Pre-treatments that convert a portion of the insoluble fiber into soluble fiber may be effective in preventing the loss in product quality observed upon bran addition, as it increases physicochemical compatibility with the starch [13]. Dietary fiber can be depolymerized by the use of enzyme preparations, microbial fermentation, or addition of acids or bases.

5.1.1. Particle Size Reduction

Particle size reduction is an effective way to increase expansion and consequently decrease density. For instance, the porosity of rye extrudates was significantly higher when material of 28 μm particle size (as opposed to 143 or 440 μm) was used [91]. Finely milled rye bran especially benefited from pre-hydration, and extrudates, where this pre-hydrated bran was combined with refined rye flour/waxy corn starch (70/30) blends, were of lower density and more expanded than extrudates where water was fed to the dry mix in the barrel [50]. Pre-hydration also affected water absorption indices. However, air cell diameter and porosity were not affected, and crispiness was only improved by lower particle sizes, but not by pre-hydration. It was proposed that pre-hydration may only lead to beneficial effects on microstructure if bran is incorporated below a certain ‘critical’ percentage into the dry feed.

5.1.2. Chemical Approaches

Cleavage of ester links between ferulic acid and bran polysaccharides (arabinoxylans) occurs under alkaline conditions. A combination of corn flour and corn bran that had undergone alkaline treatment gave an extruded product with significantly higher expansion than the product made from corn flour and untreated bran [76]. Combining corn flour with only the bran portion that was solubilized by the alkaline treatment increased expansion even more. A treatment like this would also disrupt cell wall architecture, which may have led to these differences, aside from the higher solubility. In addition, the use of such bran (fractions) may also lead to lower apparent viscosity during the extrusion run, allowing more bubbles to form and grow [76].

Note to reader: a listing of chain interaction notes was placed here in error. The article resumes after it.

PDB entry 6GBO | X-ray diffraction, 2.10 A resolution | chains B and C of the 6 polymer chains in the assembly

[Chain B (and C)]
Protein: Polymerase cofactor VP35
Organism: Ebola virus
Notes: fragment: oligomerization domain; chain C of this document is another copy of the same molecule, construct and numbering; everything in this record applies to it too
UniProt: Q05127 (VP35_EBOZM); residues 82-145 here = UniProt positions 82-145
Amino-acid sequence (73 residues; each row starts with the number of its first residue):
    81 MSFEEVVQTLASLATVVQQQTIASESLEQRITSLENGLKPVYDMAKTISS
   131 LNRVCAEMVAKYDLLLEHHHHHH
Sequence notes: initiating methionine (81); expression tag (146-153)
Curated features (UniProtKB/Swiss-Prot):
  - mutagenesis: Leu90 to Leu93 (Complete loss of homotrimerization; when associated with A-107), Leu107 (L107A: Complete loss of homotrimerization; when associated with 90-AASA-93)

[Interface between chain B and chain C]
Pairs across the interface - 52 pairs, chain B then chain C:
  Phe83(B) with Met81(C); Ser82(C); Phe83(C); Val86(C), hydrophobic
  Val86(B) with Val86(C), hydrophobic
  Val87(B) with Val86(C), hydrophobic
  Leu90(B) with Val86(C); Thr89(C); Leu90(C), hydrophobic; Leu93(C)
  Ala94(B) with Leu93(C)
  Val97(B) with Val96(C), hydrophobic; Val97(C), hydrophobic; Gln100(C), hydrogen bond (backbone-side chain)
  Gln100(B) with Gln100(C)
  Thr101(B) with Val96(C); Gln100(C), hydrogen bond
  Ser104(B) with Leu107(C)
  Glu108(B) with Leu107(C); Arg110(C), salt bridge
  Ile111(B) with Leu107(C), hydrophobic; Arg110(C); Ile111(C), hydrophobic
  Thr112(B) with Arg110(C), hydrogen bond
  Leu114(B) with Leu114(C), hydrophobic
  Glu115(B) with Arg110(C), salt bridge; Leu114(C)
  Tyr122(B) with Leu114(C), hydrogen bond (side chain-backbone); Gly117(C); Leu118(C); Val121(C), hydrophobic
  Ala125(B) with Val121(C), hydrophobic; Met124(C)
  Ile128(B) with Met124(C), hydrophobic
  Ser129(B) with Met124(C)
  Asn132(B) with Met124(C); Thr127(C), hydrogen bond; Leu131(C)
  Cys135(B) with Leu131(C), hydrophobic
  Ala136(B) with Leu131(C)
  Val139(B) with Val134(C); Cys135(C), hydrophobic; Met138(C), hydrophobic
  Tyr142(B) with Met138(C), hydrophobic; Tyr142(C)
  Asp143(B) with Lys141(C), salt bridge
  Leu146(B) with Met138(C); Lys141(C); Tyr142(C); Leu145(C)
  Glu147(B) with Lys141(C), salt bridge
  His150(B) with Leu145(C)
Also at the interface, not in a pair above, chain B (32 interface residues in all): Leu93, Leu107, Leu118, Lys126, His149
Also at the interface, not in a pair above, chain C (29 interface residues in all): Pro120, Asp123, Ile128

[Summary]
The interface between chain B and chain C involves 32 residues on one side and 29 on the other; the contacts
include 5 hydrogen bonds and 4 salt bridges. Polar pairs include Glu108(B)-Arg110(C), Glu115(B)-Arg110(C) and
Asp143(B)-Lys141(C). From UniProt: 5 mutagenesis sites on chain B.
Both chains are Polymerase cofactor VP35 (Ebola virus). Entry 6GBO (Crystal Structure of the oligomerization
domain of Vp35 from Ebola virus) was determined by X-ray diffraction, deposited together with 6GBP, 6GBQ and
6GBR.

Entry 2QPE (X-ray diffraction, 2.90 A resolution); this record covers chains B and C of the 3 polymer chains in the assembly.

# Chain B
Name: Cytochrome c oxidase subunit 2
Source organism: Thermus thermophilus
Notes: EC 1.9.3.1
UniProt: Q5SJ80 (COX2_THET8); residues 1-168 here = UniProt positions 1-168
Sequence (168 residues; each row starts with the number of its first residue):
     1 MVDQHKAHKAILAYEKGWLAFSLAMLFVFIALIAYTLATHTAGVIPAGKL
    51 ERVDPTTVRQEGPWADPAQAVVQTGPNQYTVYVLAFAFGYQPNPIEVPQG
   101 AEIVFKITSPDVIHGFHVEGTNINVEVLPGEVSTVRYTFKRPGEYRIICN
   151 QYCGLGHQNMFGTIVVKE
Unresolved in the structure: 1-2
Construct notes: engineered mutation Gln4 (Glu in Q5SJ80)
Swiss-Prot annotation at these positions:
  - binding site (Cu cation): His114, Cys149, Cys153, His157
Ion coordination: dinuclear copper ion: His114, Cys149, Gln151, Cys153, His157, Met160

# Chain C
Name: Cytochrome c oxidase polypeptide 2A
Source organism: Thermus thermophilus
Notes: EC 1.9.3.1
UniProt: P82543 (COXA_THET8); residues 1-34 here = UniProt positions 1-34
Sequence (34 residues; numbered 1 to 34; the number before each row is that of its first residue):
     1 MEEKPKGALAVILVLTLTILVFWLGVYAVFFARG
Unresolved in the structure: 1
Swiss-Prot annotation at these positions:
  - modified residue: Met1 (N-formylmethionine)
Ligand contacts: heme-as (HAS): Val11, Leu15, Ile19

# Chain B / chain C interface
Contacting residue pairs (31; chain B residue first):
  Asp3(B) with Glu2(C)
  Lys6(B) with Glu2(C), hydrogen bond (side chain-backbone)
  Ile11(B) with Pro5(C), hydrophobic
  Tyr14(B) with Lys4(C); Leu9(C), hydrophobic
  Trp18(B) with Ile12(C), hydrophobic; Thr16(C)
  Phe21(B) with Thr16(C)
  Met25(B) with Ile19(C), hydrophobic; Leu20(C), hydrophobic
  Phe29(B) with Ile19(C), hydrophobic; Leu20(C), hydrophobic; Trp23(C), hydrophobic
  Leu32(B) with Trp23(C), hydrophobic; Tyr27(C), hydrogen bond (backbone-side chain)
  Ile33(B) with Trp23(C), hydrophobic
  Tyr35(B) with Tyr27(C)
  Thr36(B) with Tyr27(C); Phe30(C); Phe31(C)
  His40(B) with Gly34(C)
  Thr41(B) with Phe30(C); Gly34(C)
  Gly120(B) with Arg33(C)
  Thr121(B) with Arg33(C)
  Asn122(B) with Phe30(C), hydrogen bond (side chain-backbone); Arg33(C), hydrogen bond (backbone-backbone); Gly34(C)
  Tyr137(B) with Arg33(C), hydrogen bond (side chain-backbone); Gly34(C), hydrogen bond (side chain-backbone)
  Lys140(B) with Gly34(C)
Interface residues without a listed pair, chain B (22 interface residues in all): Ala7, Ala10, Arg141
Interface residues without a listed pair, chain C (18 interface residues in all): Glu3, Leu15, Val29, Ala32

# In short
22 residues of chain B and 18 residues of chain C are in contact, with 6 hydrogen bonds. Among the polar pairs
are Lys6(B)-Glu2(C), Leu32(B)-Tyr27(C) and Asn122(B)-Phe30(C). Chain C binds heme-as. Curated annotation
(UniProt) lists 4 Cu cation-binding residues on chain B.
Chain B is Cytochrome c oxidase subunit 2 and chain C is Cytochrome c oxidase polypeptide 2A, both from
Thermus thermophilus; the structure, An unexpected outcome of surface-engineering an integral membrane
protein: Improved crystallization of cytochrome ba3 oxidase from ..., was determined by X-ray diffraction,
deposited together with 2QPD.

The hydrolysis of glycosidic bonds during extrusion can be promoted if acids are added to the feed mix. This has recently been shown for wheat bran extruded in the presence of 2 or 5% citric acid, where the content of water-extractable arabinoxylans increased in a dose-dependent manner (2.4 and 3.1%, respectively, versus 0.6 in the extruded bran and 1.8 in bran extruded without acid at the same moisture content) [92]. The acid-extruded samples had higher ratios of xylose to arabinose, indicating a lower degree of branching. In addition, there was a slight increase in free arabinose and a considerable increase in free ferulic acid. While the viscosity of aqueous extracts was relatively low in absolute terms, the values of acid-extruded bran were higher than for the control. Extrusion with acid led to the degradation of compounds other than arabinoxylans as well. In some instances, this led to a desirable change in terms of nutritional aspects (e.g., a decrease in phytate), while degradation of other compounds would not be beneficial (e.g., when the feed mix contained 5% citric acid, most of the fructans were hydrolyzed to monomers). Extrusion in the same conditions without acid did not lead to fructan degradation. The authors hypothesized that in comparison to regular extrusion cooking, cells would be ruptured and more disintegrated after inclusion of acid, which light microscopy images confirmed.
A different approach to acidifying a bran sample is to incubate it with a lactic acid solution to mimic the exposure which occurs during fermentation with lactic acid bacteria [25]. This incubation procedure resulted in lower melt viscosity, product density and hardness, as well as significantly more expansion. Lower viscosity values across the whole temperature range in pasting profiles indicated starch depolymerization.

5.1.3. Bio-Technological Approaches